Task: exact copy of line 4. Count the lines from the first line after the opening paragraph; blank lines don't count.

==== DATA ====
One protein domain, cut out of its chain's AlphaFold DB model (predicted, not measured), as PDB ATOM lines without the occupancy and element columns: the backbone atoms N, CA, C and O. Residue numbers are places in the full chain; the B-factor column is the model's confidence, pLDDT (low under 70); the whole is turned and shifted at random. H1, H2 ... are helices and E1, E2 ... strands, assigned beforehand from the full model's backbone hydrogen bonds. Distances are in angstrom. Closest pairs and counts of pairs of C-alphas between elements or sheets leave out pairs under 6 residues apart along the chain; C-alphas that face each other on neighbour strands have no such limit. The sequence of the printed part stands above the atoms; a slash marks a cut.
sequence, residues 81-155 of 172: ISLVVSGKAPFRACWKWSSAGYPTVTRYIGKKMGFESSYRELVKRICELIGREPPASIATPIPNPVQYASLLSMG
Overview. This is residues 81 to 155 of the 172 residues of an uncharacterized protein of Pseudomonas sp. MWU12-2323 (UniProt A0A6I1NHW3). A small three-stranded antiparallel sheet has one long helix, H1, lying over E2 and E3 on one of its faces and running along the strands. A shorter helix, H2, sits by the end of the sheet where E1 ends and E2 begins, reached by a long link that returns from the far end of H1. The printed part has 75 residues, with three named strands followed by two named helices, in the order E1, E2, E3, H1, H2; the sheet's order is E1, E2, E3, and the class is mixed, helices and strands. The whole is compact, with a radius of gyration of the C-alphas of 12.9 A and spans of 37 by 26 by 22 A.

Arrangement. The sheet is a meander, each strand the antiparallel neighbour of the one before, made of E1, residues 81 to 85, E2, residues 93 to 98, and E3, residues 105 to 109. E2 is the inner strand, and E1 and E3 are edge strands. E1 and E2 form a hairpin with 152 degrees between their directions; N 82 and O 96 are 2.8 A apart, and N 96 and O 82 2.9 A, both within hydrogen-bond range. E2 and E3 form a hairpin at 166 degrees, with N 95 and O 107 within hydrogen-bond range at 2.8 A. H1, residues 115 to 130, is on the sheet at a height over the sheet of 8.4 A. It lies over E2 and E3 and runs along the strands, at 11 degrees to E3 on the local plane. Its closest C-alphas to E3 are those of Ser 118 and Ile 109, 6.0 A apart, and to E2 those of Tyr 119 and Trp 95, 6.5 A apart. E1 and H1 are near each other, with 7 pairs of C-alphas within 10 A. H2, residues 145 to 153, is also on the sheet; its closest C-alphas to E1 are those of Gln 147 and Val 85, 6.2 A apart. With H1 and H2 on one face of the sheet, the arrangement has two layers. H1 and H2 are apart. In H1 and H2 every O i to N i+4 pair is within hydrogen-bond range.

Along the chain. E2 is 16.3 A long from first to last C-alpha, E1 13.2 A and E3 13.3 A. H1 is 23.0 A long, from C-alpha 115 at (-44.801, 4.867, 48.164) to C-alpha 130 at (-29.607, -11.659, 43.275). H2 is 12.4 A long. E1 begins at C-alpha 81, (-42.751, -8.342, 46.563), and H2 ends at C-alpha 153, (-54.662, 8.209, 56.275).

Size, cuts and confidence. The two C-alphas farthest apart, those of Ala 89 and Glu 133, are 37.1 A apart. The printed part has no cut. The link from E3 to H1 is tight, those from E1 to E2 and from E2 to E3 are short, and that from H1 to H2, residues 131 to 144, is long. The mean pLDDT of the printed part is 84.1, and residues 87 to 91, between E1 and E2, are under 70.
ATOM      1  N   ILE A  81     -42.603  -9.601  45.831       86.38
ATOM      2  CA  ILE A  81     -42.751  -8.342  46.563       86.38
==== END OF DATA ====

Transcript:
Along the chain. E2 is 16.3 A long from first to last C-alpha, E1 13.2 A and E3 13.3 A. H1 is 23.0 A long, from C-alpha 115 at (-44.801, 4.867, 48.164) to C-alpha 130 at (-29.607, -11.659, 43.275). H2 is 12.4 A long. E1 begins at C-alpha 81, (-42.751, -8.342, 46.563), and H2 ends at C-alpha 153, (-54.662, 8.209, 56.275).